Jetboil MightyMo folded
©LFTO

The burner features an in-built regulator as well as integrated piezo ignition. Regulators help to ensure a constant flow of gas to the burner head, especially as the gas canister empties, which makes this an important feature if you expect to be using the stove in colder weather. The ignition does leave some parts exposed though, including the thin wire sparker. This looks liable to getting brittle over time, which might mean it will eventually snap off. This was a common complaint with earlier generations of JetBoil stoves, and although the brand has improved the design over time, it still doesn’t seem to be as good a solution as the fully enclosed ignition systems or more robust metal sparking strips used by rival manufacturers.

The oversized wire control arm or bail used to adjust the flame is easy to grip and folds neatly away. It requires several more turns to control the flow of gas than almost any other backpacking stove we’ve tested. This gives you impressive precision when it comes to simmer control – but it does also mean it takes a few cranks to turn the stove up to full power.

Price and competition

Jetboil-MightyMo-feature-image-1
©LFTO

The MightyMo's RRP is £74.99, which has increased some 25% since its initial release back in 2018, when it was priced at £60. But you can get some great deals on this stove if you hunt around or wait for sales.

This is a fully featured stove that combines excellent precision with plenty of power – though it is somewhat susceptible to wind. That’s true of many other screw-in type backpacking stoves too of course, but then, most are also a fair bit cheaper. Some are also even lighter and more packable.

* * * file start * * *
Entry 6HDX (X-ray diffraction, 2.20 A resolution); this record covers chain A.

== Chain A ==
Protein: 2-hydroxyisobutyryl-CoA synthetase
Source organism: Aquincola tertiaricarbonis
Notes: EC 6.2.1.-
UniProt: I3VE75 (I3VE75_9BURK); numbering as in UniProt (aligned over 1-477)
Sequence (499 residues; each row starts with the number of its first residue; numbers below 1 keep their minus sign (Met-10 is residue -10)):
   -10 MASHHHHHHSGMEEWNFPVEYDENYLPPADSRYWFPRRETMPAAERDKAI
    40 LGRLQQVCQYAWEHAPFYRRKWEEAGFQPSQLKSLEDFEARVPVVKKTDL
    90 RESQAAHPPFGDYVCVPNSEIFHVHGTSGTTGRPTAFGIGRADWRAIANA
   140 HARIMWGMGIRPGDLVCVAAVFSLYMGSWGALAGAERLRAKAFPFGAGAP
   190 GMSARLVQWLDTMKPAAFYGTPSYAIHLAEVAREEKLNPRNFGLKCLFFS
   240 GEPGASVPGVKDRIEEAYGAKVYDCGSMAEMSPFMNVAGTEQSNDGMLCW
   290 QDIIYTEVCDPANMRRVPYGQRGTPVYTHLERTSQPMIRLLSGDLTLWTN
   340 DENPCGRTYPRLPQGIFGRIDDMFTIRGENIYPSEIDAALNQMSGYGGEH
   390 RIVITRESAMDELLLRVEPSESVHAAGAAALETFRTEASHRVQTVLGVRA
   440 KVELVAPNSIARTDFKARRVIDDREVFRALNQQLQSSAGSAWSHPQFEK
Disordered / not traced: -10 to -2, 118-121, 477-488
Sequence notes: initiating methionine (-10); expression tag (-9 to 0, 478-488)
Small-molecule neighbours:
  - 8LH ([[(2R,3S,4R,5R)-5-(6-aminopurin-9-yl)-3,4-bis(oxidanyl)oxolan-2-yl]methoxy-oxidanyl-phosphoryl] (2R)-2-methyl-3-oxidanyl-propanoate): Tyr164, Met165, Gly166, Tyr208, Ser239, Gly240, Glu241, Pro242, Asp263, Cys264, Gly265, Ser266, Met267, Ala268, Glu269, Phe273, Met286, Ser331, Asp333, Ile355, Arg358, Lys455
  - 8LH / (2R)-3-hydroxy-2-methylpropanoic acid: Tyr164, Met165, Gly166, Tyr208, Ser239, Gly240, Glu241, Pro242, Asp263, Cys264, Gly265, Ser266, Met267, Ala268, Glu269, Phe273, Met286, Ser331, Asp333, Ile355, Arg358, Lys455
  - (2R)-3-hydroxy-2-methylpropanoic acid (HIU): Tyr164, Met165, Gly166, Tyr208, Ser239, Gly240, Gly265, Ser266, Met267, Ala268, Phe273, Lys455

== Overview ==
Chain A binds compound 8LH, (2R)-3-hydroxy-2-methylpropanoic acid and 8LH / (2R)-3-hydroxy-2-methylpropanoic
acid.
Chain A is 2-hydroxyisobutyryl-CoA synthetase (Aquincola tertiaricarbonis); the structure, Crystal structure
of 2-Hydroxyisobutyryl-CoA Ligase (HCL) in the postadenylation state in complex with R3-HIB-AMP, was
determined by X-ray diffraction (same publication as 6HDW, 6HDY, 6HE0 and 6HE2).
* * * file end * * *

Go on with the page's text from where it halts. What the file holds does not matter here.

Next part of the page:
In addition, though there’s no denying that this is a pretty versatile stove overall, when it comes to the competition, we think the SOTO Windmaster and the MSR Pocket Rocket Deluxe have more to recommend them – mostly because of their superior performance in breezy and gusty weather. On the other hand, the MightyMo has better simmer control than either of those rivals. So, if you can be sure you’ll be able to find a sheltered spot and want to spend time gently simmering a camp stew, this one should be your top pick. But that is perhaps going to be a fairly niche user – in our experience, most backpackers tend to want to brew up or cook up quickly and be done with it…

Verdict

A fully featured screw-in style backpacking stove that combines excellent precision with plenty of power, but it is susceptible to wind. We also worry about the delicate-looking piezo ignition.

How we tested the MightyMo backpacking stove

hooded Paramo velez jacket modelled by Matt Jones
©LFTO

This stove was tested by Matt Jones, the former editor of Walk magazine and Scouting magazine. Matt is one of the most respected names in the UK outdoor industry and now works as a freelancer out of Snowdonia. He put the stove to the test over Spring 2024.

The boil test was conducted in real world conditions on a warm spring day in Snowdonia, measuring the time taken to boil 500ml of water at sea level in a 6mph wind, ambient temp 17°c, starting water temp 17.1°c. An 800ml hard anodised aluminium pot with a lid was used, with a standard 450g butane/propane mix gas canister as fuel.